Facebook Attempts to Silence Black Whistleblower

lawyer representing Facebook’s parent company Meta called on a judge to “crack the whip” against a Black South African whistleblower on Monday, requesting a gagging order to prevent him from speaking to the media.

Daniel Motaung was paid $2.20 an hour as a Facebook content moderator for Kenya. He was fired by Facebook’s outsourcing partner, Sama, in 2019 after he led more than 100 of his colleagues in a unionization effort for better pay and working conditions. Because of his work, he now suffers post-traumatic stress disorder. Sama, his outsourcing partner, fired him in 2019. Sama is now suing Meta.

Motaung’s experiences at Sama were first reported by TIME in February 2022. Since then, he has spoken out publicly about the ordeal, even at a London panel discussion with Frances Haugen, another whistleblower on Facebook. At a hearing in a Kenyan labor court on June 27, Sama’s lawyer Terry Mwango said that Motaung speaking to the media and in public about his experiences risked prejudicing court proceedings. Mwango asked for a court order to stop Motaung’s and his lawyers speaking publicly about the case.

Continue reading: Inside Facebook’s African Sweatshop

Meta’s lawyer, Fred Ojiambo, seconded Mwango’s request. “Unless the petitioner and particularly his advocates are injuncted by this court from continuing to deal with this matter in this way, there will be complete and total contempt, not only of the proceedings, but of the court and the judicial officer dealing with it,” Ojiambo said.

Addressing the judge, he added: “It’s my honorable submission, lord, that your lordship crack the whip, this time around.”

In court Motaung’s lawyer Mercy Mutemi rejected the allegations that her client had breached Kenya’s sub judice rules, saying he and his representatives had refrained from discussing specifics of the case in public to comply with Kenyan law. She stated that Meta and Sama did not present any evidence to support a gagging or restraining order.

However, the judge did not immediately issue a gagging or a warrant for Sama and Meta to present contempt proceedings to show that they had evidence.

Facebook was condemned for trying to silence Motaung by advocates of racial justice. “In a court of law, Facebook has confirmed in the most explicit way imaginable that they think Black people are property to be controlled rather than people to be respected,” said Rashad Robinson, president of the U.S.-based civil rights group Color of Change, in a statement to TIME. “Treating Black people as second-class digital citizens and high-exploitation employees is a pattern for Facebook, and their selective silencing of a Black whistleblower proves that only regulation will bring them in line with 21st century labor standards.”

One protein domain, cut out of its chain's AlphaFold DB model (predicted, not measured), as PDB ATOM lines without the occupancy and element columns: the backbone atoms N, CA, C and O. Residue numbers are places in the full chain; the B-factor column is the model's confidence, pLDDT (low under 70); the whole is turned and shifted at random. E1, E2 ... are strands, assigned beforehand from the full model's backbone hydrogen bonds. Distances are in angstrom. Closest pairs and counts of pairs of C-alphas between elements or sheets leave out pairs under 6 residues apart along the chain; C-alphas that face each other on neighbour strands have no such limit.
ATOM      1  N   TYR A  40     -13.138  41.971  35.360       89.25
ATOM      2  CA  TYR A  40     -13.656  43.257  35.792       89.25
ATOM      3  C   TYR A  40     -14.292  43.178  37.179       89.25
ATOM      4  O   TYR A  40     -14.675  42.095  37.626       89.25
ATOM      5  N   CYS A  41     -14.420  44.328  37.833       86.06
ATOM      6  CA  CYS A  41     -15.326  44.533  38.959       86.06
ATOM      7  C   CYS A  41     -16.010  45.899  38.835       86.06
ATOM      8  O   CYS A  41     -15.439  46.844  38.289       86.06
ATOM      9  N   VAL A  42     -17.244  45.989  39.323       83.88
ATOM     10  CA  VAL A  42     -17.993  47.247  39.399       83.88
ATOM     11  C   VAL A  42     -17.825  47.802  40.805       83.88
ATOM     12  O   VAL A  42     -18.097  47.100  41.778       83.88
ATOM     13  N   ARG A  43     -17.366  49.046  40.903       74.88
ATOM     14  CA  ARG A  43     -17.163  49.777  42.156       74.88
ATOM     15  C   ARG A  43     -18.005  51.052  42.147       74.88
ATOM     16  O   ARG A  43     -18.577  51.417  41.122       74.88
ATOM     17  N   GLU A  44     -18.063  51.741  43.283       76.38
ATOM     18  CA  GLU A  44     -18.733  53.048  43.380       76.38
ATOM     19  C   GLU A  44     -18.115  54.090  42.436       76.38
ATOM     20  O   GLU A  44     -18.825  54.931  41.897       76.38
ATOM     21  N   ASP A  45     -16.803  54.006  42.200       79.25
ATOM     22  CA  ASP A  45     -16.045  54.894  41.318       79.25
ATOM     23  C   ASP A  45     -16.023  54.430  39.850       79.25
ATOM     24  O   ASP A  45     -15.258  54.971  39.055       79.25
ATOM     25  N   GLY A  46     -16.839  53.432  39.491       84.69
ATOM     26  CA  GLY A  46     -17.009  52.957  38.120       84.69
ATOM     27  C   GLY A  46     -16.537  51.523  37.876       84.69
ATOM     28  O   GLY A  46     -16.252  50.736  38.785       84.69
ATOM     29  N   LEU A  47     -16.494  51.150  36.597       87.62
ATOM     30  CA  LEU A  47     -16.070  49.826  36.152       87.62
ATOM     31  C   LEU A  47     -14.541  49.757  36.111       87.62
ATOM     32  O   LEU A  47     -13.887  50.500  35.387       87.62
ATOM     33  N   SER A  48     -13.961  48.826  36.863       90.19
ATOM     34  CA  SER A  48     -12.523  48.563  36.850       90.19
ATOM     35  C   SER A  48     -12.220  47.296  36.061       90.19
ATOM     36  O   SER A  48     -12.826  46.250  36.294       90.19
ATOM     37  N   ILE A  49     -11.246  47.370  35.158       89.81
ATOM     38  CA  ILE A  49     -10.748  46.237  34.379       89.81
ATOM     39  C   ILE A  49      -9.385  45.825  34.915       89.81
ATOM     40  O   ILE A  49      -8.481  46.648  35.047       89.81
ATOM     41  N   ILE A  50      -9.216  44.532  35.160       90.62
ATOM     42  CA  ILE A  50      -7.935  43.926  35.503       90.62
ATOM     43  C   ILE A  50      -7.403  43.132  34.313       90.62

Color of Change claims it’s asking Meta to drop its demands for Motaung’s gagging orders.

“We need to make sure that Black employees suffering under Facebook’s ‘sweatshop’ labor conditions are free to blow the whistle without Facebook ‘whipping’ them into silence.” Robinson said. “We have fought too long to be silenced by any whip that Facebook selectively enforces against Black people, whether users on its platform, users of its ad services or employees of its subcontractors. We need regulation now.”

Facebook has a policy of requiring employees to sign confidentiality agreements. However, the company rarely attempts to silence whistleblowers that have made their story public. Haugen (the whistleblower at Facebook who leaked thousands upon pages of documents internal to the company last year) has stated that she has never been subjected to similar efforts. “After I came out, I got the benefit of the race and gender issues,” she said during the panel discussion with Motaung last month. “I think it would have been very difficult for Facebook to come after me at this point because it would be a huge PR liability for them. In our society, there are norms to prevent, such as, women picking on each other. So I want to completely acknowledge my privilege.”

Continue reading: Inside Frances Haugen’s Decision to Take on Facebook

Meta didn’t respond to multiple requests. Ojiambo has not responded to any request for comment. Motaung did not respond to a request for comment by Motaung through his attorneys. Mutemi did not respond to the request.

In an email, Sama’s chief marketing officer Suzin Wold said: “The judge in this case cautioned all the parties against commenting on the court case in any forum. Respect [the] judge’s orders and that cases should be addressed by the court are important principles of Kenyan law that we intend to respect. Given that, we are unable to comment any further.”

In 2020, in the wake of widespread racial justice protests in the U.S., Facebook CEO Mark Zuckerberg wrote on Facebook that he believed that “Black lives matter.” He added: “I know Facebook needs to do more to support equality and safety for the Black community through our platforms.”

Facebook and Sama did not respond to questions about whether or not they intended to pursue formal legal demands for a Motaung gagging order.

In June, Sama’s CEO Wendy Gonzalez appeared at a conference in Toronto where she was asked on stage about Motaung’s allegations. “We are supportive of feedback loops including everything from whistleblower [sic] in anonymous digital media all the way to physical media,” she said. “So ultimately at the end of the day, all concerns should be raised and they should be addressed very seriously.”

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